This article was written by Cath Kestler, a Silver Creek resident. It is posted here with her permission.
Whether you believe in climate change or not, the time has come for all of us to take responsibility for what is happening to the world around us. We only have one planet; there are no ‘do overs’. Together we need to act to combat the human-driven climate change that surrounds us. The deniers need to hop on the train or get out of the way; climate change is real and it’s here—now.
There are really simple things you can do today to help—take public transit, carpool, planting trees, turning off unnecessary lights, recycling, and boycotting certain products. We need an “ecological conversion”.
According to Pope Francis’ encyclical he has linked global warming to the overarching theme of his papacy—fighting inequality and global poverty. “The Earth, our home, is beginning to look more and more like an immense pile of filth,” Francis wrote, “blaming a toxic cocktail of overconsumption, consumerism, dependence on fossil fuels and the errant indifference of the powerful and wealthy.” He went on to describe a hell on Earth should nothing be done, one filled with methane and carbon dioxide, acidification of oceans and the crippling of the food supply.
For those of you who question the validity of the pope’s credentials in making such a broad statement; he holds a secondary school degree in chemistry and worked early on as a chemist, also he made an unprecedented papal dive into policy detail—for example, assessing carbon credits as unlikely to reduce “the overall emission of polluting gases.”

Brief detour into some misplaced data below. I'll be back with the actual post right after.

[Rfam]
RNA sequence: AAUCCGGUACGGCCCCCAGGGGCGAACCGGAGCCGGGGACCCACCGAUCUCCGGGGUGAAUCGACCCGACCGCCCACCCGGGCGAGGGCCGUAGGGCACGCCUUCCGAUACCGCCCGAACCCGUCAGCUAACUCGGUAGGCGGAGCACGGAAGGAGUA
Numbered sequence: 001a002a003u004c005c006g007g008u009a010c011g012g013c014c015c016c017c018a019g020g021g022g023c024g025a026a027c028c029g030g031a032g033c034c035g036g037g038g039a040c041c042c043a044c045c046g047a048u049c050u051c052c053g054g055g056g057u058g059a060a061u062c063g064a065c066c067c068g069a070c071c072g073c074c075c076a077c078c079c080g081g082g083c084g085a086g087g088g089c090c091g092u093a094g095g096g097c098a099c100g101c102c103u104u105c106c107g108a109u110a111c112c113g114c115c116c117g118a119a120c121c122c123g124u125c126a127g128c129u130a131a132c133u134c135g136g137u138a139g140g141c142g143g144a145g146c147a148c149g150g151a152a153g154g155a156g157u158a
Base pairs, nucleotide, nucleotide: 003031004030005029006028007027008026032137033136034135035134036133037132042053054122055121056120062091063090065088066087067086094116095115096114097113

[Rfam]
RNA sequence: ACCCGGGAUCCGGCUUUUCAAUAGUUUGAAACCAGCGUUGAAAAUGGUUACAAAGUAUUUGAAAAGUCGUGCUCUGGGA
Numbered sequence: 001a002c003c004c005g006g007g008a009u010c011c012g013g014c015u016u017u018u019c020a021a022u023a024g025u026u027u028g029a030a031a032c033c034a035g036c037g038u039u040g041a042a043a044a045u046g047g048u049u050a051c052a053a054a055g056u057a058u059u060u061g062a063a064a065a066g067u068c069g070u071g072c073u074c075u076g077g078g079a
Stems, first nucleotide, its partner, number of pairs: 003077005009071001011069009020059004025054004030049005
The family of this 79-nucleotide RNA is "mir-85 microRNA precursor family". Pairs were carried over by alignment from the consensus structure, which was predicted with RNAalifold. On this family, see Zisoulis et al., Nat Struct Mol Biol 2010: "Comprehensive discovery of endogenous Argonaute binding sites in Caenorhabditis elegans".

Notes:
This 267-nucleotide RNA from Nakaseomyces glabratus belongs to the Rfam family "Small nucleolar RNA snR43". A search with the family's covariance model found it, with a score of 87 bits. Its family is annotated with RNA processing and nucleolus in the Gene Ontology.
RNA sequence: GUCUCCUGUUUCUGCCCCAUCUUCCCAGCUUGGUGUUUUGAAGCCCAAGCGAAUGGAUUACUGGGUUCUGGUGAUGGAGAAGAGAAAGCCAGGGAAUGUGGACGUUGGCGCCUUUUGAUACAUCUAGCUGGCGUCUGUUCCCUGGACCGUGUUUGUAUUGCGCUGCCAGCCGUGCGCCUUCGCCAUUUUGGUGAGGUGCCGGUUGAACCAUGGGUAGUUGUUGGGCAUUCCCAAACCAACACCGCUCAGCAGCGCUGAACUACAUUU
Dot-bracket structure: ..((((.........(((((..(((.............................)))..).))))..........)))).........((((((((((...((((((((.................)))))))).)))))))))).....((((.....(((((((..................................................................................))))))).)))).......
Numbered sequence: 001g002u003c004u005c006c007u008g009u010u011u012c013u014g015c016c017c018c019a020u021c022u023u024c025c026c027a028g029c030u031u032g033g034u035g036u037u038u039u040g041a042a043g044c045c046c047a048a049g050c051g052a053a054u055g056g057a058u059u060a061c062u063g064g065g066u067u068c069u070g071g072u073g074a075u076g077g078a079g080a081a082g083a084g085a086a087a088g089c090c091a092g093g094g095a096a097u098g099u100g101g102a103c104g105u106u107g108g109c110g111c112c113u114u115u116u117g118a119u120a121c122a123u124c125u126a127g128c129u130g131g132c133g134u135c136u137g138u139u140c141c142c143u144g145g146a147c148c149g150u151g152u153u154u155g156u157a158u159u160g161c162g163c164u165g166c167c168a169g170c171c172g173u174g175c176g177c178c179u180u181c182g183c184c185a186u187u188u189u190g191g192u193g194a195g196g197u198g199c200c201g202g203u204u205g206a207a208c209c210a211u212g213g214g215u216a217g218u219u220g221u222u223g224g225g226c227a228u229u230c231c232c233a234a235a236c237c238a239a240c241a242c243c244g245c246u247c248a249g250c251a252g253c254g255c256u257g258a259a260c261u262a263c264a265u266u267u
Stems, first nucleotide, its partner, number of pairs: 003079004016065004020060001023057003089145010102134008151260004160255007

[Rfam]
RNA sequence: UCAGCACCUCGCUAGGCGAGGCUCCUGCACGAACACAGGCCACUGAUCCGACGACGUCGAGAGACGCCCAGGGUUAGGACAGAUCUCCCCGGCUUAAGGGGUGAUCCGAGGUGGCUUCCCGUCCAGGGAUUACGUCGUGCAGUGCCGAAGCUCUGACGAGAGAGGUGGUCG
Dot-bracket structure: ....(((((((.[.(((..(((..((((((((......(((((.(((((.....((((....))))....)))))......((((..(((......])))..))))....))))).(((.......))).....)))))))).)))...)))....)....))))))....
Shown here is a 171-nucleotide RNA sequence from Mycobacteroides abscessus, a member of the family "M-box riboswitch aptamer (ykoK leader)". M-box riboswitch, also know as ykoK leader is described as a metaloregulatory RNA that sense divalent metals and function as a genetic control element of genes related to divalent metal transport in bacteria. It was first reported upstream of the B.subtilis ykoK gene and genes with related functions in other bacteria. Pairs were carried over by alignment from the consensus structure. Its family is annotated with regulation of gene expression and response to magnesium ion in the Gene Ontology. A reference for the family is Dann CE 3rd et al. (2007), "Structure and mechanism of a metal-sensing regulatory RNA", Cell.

The pope is receiving worldwide accolades from heads of state across the globe. This all will culminate at an UN-backed talks seeking a platform for a global pact to combat climate change are scheduled to open in Paris on November 30th, 2015.
The German environment minister Barbara Hendricks hailed the document. “The encyclical is an incentive for all to take dedicated action for the protection of the environment and climate.” Germany is on point to the gradual dissolution of large coal power plants to meet their 2020 climate goal.
The encyclical was timed precisely to be released ahead of several major conferences in hopes of countries coming together for a broader global treaty on climate change. Pope Francis called for richer countries to help poorer countries adapt to the changes required to meet the needs to combat climate change.
The reaction’s to this document has a wide range of acceptance from over-the-top enthusiasm to very harsh dismissals from the fossil fuel contingency. In the encyclical, the pope wrote that climate change “represents one of the principal challenges facing humanity in our day, its worse impact will probably be felt by developing countries in the coming decades.”
Bill McKibben, the influential environmental activist, co-founder of 350.org, and writer said the document (encyclical) showed that the pope was posting a bottom line: Environmental degradation is leading to climate change that is harming the poor.
“The people, who have done the least to cause this, suffer the most. That should, if nothing else, give weight to the argument that the Northern Hemisphere must shift serious resources to the poor world,” McKibben said.
A 1989 book written by McKibben called, The End of Nature is credited with the awakening of the grassroots climate movement. In that book, McKibben made a plea for Earth’s restoration; warning humans had become the ‘most powerful source for change on the planet.’
McKibben, a soft-spoken man, led the March for Jobs, Justice and Climate in Toronto yesterday. He was joined by Jane Fonda, Naomi Klein, David Suzuki, and musician Joel Plaskett; they marched through the downtown core of Toronto. Hundreds are expected to join the march; but if it turns out like his climate march in NYC 2014—hundreds of thousands showed up to join in. This shows the severity of the problem. Will you answer the call?